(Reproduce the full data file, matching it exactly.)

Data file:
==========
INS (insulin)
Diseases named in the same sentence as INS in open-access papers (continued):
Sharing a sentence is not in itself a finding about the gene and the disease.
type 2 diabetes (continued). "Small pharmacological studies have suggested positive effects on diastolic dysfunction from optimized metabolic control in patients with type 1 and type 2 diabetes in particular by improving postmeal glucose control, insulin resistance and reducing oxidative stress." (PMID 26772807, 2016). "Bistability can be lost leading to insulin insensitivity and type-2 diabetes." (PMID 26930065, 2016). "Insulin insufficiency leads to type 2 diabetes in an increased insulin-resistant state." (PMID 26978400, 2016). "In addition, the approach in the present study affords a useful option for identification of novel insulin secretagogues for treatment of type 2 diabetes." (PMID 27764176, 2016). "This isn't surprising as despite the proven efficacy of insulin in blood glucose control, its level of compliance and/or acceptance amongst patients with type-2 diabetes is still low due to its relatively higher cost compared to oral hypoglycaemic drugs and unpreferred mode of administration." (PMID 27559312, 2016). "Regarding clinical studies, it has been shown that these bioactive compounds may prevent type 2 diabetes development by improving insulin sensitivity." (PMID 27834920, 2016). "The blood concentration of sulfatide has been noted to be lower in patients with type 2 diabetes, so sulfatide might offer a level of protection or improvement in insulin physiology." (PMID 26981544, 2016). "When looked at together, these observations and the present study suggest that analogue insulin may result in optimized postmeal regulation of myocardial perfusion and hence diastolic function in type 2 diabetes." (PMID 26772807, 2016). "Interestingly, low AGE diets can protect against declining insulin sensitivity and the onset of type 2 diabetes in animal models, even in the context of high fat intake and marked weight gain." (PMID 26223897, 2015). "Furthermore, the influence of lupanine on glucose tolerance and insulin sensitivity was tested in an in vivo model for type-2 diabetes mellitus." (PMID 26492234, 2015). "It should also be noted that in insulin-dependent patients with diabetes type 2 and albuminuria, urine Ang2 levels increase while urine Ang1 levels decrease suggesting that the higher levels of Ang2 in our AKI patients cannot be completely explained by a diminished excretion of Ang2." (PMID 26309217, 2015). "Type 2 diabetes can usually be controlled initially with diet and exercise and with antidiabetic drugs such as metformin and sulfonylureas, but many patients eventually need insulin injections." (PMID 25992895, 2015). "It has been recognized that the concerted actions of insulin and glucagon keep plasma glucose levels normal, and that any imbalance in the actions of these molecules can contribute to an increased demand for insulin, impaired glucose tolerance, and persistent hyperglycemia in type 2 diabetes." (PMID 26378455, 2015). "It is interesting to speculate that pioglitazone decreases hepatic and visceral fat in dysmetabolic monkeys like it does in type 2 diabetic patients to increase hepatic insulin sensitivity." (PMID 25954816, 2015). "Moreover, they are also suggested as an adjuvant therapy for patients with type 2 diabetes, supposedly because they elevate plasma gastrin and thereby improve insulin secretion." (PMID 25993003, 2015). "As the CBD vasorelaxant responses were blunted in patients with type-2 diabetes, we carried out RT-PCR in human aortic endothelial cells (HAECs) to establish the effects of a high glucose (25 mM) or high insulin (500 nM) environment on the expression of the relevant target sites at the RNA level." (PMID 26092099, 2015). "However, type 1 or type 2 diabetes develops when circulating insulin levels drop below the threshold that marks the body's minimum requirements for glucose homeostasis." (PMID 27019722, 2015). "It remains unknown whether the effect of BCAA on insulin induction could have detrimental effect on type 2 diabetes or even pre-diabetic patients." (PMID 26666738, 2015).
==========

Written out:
INS (insulin)
Diseases named in the same sentence as INS in open-access papers (continued):
Sharing a sentence is not in itself a finding about the gene and the disease.
type 2 diabetes (continued). "Small pharmacological studies have suggested positive effects on diastolic dysfunction from optimized metabolic control in patients with type 1 and type 2 diabetes in particular by improving postmeal glucose control, insulin resistance and reducing oxidative stress." (PMID 26772807, 2016). "Bistability can be lost leading to insulin insensitivity and type-2 diabetes." (PMID 26930065, 2016). "Insulin insufficiency leads to type 2 diabetes in an increased insulin-resistant state." (PMID 26978400, 2016). "In addition, the approach in the present study affords a useful option for identification of novel insulin secretagogues for treatment of type 2 diabetes." (PMID 27764176, 2016). "This isn't surprising as despite the proven efficacy of insulin in blood glucose control, its level of compliance and/or acceptance amongst patients with type-2 diabetes is still low due to its relatively higher cost compared to oral hypoglycaemic drugs and unpreferred mode of administration." (PMID 27559312, 2016). "Regarding clinical studies, it has been shown that these bioactive compounds may prevent type 2 diabetes development by improving insulin sensitivity." (PMID 27834920, 2016). "The blood concentration of sulfatide has been noted to be lower in patients with type 2 diabetes, so sulfatide might offer a level of protection or improvement in insulin physiology." (PMID 26981544, 2016). "When looked at together, these observations and the present study suggest that analogue insulin may result in optimized postmeal regulation of myocardial perfusion and hence diastolic function in type 2 diabetes." (PMID 26772807, 2016). "Interestingly, low AGE diets can protect against declining insulin sensitivity and the onset of type 2 diabetes in animal models, even in the context of high fat intake and marked weight gain." (PMID 26223897, 2015). "Furthermore, the influence of lupanine on glucose tolerance and insulin sensitivity was tested in an in vivo model for type-2 diabetes mellitus." (PMID 26492234, 2015). "It should also be noted that in insulin-dependent patients with diabetes type 2 and albuminuria, urine Ang2 levels increase while urine Ang1 levels decrease suggesting that the higher levels of Ang2 in our AKI patients cannot be completely explained by a diminished excretion of Ang2." (PMID 26309217, 2015). "Type 2 diabetes can usually be controlled initially with diet and exercise and with antidiabetic drugs such as metformin and sulfonylureas, but many patients eventually need insulin injections." (PMID 25992895, 2015). "It has been recognized that the concerted actions of insulin and glucagon keep plasma glucose levels normal, and that any imbalance in the actions of these molecules can contribute to an increased demand for insulin, impaired glucose tolerance, and persistent hyperglycemia in type 2 diabetes." (PMID 26378455, 2015). "It is interesting to speculate that pioglitazone decreases hepatic and visceral fat in dysmetabolic monkeys like it does in type 2 diabetic patients to increase hepatic insulin sensitivity." (PMID 25954816, 2015). "Moreover, they are also suggested as an adjuvant therapy for patients with type 2 diabetes, supposedly because they elevate plasma gastrin and thereby improve insulin secretion." (PMID 25993003, 2015). "As the CBD vasorelaxant responses were blunted in patients with type-2 diabetes, we carried out RT-PCR in human aortic endothelial cells (HAECs) to establish the effects of a high glucose (25 mM) or high insulin (500 nM) environment on the expression of the relevant target sites at the RNA level." (PMID 26092099, 2015). "However, type 1 or type 2 diabetes develops when circulating insulin levels drop below the threshold that marks the body's minimum requirements for glucose homeostasis." (PMID 27019722, 2015). "It remains unknown whether the effect of BCAA on insulin induction could have detrimental effect on type 2 diabetes or even pre-diabetic patients." (PMID 26666738, 2015).